You can now configure the start day or date for your weekly, fortnightly, monthly, quarterly, and yearly scheduled reporting periods, using a set of new config keys. The Reports > Schedule / Email Reports page displays the date on which the next report will run.
If you think going to a printer to clear a paper jam is painful, imagine having to do endless tests to trigger error statuses on printers. Pulling the tray out, waiting for an error to appear in the UI and then pushing the tray back in again. There’s got to be a better way.
Luckily that the team that manages QA had Constructival on the horizon (PaperCut’s first global hackathon). A chance to tackle any project we wanted to work on, a great chance to develop some automation for the team.
As we’ve grown over the past 12-months, so has the QA team. Five of us got together to plan the project, but as the feasibility investigation went on, more and more people jumped into our team.
We had 13 people going into Constructival including developers, QAs, product owner, and our IT guy. With such a sizable group, we broke the project down into small tasks that could be done in parallel, and allocated them to smaller teams including wood work, circuitry and software.
The teams worked so well, that we actually finished by the end of the first day, leaving time for team bonding over the ping pong table. Day 2 was mostly just refining tasks.
How it works
The tray robot pulls out the tray of the printer when it gets a signal from the test. When the test is complete and done with the verification, the robot pushes the tray back, simple!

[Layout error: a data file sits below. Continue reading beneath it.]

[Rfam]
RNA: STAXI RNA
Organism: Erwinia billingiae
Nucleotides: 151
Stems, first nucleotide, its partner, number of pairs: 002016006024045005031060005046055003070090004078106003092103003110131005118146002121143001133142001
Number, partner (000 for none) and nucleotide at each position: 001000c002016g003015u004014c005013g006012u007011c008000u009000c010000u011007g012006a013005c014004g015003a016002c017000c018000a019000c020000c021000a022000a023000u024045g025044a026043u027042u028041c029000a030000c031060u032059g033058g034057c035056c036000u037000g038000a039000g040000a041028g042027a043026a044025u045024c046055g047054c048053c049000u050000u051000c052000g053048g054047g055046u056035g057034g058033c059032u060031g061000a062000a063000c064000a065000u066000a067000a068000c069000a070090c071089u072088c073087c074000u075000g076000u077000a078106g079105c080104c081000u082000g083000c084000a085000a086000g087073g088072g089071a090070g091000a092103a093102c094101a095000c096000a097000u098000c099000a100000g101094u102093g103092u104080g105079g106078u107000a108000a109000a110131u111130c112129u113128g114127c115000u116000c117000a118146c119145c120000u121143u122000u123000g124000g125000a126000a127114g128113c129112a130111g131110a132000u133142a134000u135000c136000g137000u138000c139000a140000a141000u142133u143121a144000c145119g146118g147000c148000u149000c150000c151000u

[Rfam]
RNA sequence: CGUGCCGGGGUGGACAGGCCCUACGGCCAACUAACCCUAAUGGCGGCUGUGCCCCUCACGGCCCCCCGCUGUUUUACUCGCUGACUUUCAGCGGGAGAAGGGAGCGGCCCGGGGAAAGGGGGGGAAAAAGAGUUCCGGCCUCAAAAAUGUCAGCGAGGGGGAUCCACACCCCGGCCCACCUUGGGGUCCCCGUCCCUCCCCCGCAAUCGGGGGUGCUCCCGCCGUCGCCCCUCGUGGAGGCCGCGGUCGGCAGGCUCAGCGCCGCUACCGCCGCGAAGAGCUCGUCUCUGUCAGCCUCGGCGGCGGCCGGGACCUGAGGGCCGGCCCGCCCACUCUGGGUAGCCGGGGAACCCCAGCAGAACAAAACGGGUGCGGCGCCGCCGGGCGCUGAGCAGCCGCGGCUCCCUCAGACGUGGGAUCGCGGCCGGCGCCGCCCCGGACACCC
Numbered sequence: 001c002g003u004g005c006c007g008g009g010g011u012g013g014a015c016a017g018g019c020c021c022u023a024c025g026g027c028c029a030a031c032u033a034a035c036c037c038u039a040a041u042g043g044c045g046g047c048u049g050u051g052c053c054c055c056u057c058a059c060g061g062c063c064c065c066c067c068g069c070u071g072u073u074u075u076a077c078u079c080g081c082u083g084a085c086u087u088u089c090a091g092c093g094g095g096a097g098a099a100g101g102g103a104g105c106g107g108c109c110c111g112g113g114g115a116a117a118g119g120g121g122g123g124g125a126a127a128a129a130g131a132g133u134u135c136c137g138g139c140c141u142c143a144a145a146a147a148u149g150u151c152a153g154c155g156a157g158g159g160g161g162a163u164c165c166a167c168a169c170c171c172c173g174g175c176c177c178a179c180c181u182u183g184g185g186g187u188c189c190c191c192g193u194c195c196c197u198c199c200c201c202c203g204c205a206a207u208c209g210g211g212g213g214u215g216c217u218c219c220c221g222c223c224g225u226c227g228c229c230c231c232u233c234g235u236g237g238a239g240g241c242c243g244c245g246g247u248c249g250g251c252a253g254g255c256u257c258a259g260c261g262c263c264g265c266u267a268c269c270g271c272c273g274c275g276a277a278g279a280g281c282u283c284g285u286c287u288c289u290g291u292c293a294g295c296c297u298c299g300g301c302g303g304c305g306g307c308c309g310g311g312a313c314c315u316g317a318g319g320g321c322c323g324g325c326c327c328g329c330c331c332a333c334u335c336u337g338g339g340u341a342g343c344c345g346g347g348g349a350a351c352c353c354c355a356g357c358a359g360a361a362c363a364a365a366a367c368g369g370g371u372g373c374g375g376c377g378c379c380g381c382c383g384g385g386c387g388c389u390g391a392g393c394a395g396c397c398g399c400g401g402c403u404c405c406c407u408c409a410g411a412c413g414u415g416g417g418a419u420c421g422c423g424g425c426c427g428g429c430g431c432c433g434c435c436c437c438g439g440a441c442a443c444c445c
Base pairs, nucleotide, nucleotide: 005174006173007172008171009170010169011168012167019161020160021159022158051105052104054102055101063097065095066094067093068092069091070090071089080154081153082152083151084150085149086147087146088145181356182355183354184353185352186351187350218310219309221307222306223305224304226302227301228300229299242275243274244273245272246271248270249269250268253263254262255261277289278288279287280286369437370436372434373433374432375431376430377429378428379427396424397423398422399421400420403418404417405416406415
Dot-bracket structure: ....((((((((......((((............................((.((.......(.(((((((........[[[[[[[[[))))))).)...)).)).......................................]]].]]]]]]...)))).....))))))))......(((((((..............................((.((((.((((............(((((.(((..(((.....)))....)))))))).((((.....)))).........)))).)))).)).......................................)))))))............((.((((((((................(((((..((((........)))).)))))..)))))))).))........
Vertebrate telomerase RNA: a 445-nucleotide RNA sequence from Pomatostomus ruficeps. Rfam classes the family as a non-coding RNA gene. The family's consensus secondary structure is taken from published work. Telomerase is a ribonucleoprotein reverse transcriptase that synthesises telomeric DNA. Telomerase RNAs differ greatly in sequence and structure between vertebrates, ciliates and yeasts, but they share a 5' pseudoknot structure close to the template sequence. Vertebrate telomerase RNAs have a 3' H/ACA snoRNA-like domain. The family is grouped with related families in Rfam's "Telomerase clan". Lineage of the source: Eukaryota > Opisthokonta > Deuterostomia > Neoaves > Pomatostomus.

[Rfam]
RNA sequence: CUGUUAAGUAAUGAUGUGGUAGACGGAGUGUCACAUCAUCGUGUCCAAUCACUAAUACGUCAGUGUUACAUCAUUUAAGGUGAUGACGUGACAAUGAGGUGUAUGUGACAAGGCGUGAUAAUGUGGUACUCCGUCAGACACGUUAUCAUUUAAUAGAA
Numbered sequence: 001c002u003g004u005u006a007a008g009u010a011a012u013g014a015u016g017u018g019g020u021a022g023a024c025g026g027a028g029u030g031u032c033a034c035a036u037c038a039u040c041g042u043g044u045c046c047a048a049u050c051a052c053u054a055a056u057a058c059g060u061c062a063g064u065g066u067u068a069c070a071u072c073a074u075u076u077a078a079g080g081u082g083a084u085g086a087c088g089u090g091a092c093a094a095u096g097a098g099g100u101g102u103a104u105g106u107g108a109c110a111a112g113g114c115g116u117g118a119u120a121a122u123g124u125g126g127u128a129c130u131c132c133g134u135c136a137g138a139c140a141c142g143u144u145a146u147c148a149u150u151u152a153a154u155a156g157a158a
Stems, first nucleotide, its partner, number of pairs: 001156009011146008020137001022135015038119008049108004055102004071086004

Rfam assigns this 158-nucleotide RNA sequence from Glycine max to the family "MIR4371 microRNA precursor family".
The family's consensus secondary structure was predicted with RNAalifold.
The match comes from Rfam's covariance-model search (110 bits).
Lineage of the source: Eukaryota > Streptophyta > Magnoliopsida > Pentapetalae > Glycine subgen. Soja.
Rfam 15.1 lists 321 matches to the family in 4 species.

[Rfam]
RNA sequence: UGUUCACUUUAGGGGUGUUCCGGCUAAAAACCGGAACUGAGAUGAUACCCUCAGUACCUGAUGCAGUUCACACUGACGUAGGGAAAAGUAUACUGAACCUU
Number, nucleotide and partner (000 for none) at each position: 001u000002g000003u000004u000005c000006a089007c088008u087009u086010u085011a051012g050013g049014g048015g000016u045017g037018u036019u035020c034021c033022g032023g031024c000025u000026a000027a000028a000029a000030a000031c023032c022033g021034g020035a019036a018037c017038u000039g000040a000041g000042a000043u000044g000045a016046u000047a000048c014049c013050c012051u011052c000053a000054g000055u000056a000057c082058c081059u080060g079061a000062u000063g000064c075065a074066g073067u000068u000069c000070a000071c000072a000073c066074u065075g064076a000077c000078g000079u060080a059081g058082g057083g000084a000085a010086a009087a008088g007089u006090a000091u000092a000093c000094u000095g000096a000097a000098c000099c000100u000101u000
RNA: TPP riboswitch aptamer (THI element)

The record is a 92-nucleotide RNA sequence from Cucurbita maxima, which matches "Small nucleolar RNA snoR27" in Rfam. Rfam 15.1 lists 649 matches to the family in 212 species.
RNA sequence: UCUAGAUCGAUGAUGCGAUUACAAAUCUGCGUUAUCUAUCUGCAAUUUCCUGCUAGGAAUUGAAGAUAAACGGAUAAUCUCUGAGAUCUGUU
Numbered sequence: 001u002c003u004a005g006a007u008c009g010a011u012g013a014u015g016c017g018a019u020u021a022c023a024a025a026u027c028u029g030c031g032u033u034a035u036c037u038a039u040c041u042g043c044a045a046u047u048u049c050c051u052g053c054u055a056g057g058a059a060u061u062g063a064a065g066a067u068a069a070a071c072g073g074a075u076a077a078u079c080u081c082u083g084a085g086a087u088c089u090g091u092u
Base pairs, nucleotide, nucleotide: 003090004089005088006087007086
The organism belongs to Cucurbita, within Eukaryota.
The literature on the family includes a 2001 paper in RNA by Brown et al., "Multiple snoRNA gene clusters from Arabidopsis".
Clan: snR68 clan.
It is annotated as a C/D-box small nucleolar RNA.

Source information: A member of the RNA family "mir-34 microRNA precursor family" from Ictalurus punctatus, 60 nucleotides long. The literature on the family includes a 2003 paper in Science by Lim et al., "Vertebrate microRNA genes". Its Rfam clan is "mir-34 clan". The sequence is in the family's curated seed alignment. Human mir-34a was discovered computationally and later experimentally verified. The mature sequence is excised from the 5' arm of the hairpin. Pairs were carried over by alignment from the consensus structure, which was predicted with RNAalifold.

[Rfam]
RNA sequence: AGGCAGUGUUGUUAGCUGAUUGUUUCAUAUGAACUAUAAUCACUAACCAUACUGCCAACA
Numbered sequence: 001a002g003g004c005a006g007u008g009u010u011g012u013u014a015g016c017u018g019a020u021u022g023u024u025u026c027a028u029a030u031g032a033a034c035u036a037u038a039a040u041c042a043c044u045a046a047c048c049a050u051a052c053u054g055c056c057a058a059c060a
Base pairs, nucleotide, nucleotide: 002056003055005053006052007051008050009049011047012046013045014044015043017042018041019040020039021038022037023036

For engineers and robotics enthusiasts alike, here’s what happens in the background. The tray robot’s main part is a stepper motor, which is controlled by Python scripts, run by a little Python web service on a Raspberry Pi. This service is called from our Java and Groovy based automation tests.
What’s next, a robotic arm?
The tray robot will be used to test PaperCut Views as a part of our daily automated regression test suite. It will save us a lot of time by eliminating the need to repeat these tests manually over and over again.
In the long term, we are planning to utilize robots in other tests on printers that require manual intervention including pressing buttons and opening doors, one step closer to a robotic arm!
Not only did the team have fun while we were building the robot, we have also extended our knowledge into the automated testing of physical devices. Us QAs can all sleep better at night knowing the evolution of the the dark side of printer testing is automation!
Constructival was a great success. Seeing how engaged and committed everyone in the team was during the 2 days, producing awesome projects beneficial for all involved (and the company). It was an overwhelming feeling only topped by our team being crowned winners of the People’s Choice Award.
The motivation, freedom and ownership to to try out and learn new things, got people together who haven’t worked together before, and given us all new perspectives and ideas for the future. The Force is strong with these ones. 🙂